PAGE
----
The Tharisappalli Copper Plate (849 AD) is a copper-plate grant issued by the King of Venadu (Quilon), Ayyan Atikal Tiruvatikal, to the Syrian Christians on the Malabar Coast in the 5th regnal year of the Chera ruler Sthanu Ravi Varma. The inscription describes the gift of a plot of land to the Syrian Church near Quilon (now known as Kollam), along with several rights and privileges to the Syrian Christians led by Mar Sapir Iso.
The Tharisappalli Copper Plate is one of the important historical inscriptions of Kerala, the date of which has been accurately determined. The grant was made in the presence of important officers of the state and the representatives of trade corporations or merchant guilds. It also throws light on the system of taxation that prevailed in early Venad, as several taxes such as a profession tax, sales tax, vehicle tax, etc., are mentioned in it. It also testifies to the enlightened policy of religious toleration followed by the rulers of ancient Kerala.
There are two sets of plates as part of this document, and both are incomplete. The first set documented the land while the second set documented the conditions. The signatories signed the document in Hebrew, Pahlavi, and Kufic languages.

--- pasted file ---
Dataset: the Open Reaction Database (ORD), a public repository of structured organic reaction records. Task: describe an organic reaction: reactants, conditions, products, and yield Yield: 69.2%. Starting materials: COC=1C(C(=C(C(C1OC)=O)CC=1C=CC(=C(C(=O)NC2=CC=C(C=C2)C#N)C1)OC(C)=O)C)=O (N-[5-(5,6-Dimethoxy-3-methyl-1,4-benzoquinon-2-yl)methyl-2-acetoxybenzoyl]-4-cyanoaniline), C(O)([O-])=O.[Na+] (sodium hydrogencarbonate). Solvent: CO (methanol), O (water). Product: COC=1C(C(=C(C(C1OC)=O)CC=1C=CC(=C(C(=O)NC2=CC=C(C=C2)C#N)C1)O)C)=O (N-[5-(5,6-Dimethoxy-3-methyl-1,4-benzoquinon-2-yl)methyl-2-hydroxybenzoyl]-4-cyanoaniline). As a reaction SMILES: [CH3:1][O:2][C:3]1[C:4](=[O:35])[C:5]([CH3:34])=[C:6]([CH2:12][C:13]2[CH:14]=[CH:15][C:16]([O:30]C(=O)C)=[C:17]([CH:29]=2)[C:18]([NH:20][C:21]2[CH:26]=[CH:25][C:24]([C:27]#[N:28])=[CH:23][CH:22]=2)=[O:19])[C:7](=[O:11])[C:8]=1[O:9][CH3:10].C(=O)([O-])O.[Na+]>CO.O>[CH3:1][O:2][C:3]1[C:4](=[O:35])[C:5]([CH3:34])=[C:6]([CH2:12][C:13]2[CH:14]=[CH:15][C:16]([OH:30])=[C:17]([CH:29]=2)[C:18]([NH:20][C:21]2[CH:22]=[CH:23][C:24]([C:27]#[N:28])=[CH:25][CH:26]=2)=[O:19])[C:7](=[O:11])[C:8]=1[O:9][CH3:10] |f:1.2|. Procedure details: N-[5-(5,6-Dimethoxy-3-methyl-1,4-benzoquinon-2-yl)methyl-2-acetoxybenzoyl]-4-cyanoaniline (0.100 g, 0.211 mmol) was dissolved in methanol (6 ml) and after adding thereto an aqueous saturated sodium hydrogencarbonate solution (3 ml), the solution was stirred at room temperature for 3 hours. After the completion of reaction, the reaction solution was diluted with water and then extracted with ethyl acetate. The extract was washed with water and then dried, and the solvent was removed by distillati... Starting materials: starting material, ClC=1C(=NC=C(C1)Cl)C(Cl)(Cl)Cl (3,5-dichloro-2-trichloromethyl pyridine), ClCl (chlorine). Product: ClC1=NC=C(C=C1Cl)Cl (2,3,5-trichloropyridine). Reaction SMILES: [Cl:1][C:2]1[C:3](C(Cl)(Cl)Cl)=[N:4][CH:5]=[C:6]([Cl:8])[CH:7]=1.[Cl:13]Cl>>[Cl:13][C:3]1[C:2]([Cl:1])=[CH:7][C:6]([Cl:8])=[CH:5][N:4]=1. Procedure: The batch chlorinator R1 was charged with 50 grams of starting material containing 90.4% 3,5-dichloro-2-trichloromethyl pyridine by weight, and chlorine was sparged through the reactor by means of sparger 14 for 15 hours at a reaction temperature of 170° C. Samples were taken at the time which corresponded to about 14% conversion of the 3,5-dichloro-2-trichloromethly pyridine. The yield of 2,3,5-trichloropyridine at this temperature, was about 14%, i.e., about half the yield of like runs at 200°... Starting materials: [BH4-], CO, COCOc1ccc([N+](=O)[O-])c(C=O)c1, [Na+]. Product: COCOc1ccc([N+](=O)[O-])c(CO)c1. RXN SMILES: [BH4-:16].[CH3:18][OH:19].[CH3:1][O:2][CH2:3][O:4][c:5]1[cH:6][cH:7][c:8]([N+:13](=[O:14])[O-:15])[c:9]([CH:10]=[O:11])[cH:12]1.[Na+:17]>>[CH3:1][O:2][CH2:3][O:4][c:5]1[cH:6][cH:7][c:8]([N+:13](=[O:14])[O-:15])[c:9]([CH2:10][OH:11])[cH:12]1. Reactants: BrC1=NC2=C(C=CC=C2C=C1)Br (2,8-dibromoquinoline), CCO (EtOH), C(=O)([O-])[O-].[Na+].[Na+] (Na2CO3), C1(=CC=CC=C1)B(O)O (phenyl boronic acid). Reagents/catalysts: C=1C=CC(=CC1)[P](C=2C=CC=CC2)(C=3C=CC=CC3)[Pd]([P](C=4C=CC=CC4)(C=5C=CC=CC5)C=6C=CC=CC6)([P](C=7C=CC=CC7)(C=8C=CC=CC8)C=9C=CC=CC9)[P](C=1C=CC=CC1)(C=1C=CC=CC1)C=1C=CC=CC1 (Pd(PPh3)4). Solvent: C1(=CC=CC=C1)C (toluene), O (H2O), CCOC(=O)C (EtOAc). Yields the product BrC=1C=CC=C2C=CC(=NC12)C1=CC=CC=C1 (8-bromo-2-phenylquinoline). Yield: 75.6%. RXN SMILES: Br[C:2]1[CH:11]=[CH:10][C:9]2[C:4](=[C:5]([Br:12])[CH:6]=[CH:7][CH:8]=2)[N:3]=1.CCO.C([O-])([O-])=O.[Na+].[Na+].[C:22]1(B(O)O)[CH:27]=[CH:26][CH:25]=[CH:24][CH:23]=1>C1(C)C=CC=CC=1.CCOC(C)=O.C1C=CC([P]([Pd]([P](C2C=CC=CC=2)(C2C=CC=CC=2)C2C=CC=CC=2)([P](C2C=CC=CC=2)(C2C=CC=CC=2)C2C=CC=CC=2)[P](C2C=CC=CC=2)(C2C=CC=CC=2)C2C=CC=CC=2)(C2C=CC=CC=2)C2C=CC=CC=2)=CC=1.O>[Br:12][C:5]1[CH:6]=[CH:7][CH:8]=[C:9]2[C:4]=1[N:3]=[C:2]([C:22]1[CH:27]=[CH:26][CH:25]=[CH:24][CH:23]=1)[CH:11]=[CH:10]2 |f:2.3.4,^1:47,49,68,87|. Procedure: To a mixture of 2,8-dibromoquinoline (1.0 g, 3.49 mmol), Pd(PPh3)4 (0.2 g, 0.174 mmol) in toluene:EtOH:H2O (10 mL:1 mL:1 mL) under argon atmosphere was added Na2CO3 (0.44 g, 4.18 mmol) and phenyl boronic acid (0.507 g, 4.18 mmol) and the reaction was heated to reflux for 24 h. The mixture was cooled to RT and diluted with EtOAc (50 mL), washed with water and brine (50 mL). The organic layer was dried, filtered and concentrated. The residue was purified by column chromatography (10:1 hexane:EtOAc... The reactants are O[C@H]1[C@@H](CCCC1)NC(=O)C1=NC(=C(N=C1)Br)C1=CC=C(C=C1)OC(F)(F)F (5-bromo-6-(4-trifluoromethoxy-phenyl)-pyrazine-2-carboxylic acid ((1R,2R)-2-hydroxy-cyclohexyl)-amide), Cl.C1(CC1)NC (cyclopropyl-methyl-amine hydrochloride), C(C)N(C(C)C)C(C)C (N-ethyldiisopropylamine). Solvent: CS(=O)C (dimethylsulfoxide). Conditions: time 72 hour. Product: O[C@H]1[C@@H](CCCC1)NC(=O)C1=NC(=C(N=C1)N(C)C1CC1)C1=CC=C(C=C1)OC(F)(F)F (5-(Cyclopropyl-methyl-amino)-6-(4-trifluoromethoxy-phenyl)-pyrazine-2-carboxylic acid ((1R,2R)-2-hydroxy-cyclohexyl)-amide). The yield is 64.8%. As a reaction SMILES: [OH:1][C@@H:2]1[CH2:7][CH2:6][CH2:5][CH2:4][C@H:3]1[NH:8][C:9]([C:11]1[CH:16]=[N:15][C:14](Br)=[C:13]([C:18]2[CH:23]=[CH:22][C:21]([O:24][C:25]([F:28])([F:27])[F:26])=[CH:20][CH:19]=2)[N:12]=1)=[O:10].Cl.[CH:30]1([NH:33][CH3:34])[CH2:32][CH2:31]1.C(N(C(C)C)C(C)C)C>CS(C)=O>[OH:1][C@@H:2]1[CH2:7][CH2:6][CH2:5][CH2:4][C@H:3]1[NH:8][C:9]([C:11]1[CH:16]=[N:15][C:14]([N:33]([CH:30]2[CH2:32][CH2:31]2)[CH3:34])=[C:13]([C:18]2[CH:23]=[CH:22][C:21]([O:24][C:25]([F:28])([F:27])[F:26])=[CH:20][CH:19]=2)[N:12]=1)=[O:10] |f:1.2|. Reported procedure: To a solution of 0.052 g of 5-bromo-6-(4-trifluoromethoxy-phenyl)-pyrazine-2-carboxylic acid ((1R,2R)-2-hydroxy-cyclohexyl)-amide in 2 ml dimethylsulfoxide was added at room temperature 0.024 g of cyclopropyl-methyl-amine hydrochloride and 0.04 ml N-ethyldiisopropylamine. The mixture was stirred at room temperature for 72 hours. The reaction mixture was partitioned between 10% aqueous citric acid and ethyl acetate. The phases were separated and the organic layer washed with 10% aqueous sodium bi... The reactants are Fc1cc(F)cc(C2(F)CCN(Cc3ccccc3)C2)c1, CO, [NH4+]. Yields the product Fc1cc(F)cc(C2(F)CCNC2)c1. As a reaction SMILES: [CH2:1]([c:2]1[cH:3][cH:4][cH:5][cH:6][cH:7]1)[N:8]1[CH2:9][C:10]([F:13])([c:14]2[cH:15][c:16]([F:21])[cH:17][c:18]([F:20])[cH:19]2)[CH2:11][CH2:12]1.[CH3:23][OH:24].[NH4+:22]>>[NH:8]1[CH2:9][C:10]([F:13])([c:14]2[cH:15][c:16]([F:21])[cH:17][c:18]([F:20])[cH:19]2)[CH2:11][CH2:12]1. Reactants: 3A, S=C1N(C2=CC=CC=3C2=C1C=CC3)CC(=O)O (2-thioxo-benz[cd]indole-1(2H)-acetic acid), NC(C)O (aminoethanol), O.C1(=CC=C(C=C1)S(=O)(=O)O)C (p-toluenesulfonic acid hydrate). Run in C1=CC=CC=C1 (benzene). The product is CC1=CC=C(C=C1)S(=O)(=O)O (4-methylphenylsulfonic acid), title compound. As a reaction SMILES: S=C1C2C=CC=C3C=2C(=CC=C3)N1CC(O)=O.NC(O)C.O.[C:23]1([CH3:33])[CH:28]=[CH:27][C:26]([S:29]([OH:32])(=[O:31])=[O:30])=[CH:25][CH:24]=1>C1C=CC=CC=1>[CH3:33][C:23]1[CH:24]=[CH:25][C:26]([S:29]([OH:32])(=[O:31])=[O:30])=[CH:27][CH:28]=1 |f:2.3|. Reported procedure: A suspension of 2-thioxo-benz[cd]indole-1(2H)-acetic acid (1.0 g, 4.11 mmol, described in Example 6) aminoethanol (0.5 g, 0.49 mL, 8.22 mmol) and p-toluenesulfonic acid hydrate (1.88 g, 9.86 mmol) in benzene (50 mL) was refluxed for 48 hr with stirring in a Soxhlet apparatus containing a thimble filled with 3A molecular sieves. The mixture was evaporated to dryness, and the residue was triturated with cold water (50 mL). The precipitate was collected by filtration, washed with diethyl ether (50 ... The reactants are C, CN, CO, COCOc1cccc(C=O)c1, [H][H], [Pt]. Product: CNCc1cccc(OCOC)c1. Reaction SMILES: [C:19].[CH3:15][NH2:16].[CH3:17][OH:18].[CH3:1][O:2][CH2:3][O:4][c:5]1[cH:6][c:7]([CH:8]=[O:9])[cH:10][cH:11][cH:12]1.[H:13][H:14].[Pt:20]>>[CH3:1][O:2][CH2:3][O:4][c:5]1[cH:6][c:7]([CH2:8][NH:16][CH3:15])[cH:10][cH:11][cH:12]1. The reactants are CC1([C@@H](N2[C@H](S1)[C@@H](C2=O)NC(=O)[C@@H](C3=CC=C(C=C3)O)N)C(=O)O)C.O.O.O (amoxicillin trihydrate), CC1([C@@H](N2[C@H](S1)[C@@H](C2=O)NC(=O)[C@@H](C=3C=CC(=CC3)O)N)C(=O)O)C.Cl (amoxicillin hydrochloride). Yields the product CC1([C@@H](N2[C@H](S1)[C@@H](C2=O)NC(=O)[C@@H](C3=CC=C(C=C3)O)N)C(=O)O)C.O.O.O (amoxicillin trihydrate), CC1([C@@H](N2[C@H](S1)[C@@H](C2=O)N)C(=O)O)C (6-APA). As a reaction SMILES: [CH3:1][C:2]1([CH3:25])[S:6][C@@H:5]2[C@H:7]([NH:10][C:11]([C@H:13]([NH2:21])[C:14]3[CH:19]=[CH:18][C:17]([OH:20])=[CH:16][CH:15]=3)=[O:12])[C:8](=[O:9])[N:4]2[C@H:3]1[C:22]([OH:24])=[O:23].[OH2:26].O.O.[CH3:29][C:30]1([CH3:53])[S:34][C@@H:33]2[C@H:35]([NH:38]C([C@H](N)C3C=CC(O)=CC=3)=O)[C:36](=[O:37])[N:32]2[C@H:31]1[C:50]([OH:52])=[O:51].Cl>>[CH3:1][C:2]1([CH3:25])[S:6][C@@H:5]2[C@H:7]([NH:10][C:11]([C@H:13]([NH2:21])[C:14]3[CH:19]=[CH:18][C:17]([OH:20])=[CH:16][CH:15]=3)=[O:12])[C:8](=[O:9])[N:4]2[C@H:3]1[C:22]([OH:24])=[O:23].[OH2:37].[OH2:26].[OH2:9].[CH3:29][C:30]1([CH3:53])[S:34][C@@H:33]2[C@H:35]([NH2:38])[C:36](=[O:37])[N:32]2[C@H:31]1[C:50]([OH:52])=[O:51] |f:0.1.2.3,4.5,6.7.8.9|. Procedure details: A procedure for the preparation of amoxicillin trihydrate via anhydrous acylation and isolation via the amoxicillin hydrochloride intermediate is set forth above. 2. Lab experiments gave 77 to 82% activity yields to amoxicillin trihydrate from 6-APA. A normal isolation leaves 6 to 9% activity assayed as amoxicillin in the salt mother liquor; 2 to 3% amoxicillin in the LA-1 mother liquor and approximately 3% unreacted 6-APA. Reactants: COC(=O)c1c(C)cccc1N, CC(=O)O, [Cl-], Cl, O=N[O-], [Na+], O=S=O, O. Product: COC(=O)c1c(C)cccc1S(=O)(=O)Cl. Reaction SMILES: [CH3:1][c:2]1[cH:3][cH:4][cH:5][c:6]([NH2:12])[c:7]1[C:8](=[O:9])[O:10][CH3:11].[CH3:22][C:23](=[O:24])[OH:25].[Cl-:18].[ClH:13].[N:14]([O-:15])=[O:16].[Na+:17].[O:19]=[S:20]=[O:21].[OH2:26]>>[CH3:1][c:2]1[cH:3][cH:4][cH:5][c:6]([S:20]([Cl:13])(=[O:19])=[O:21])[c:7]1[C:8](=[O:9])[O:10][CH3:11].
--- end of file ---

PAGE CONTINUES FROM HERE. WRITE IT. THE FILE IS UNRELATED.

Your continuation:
- A Survey of Kerala History - A. Sreedhara Menon. ISBN 81-264-1578-9.
- S.G. Pothan (1963) The Syrian Christians of Kerala, Bombay: Asia Publishing House.
- Cheriyan, Dr. C.V. Orthodox Christianity in India. p. 85, 126, 127, 444-447.
- M. K. Kuriakose, History of Christianity in India: Source Materials, (Bangalore: United Theological College, 1982), pp. 10-12. Kuriakose gives a translation of the related but later copper plate grant to Iravi Kortan on pp. 14-15. For earlier translations, see S. G. Pothan, The Syrian Christians of Kerala, (Bombay: Asia Publishing House, 1963), pp. 102-105.
- K. Sivasankaran Nair, Venadinte Parinamam, D C Books (Kottayam), 2005.
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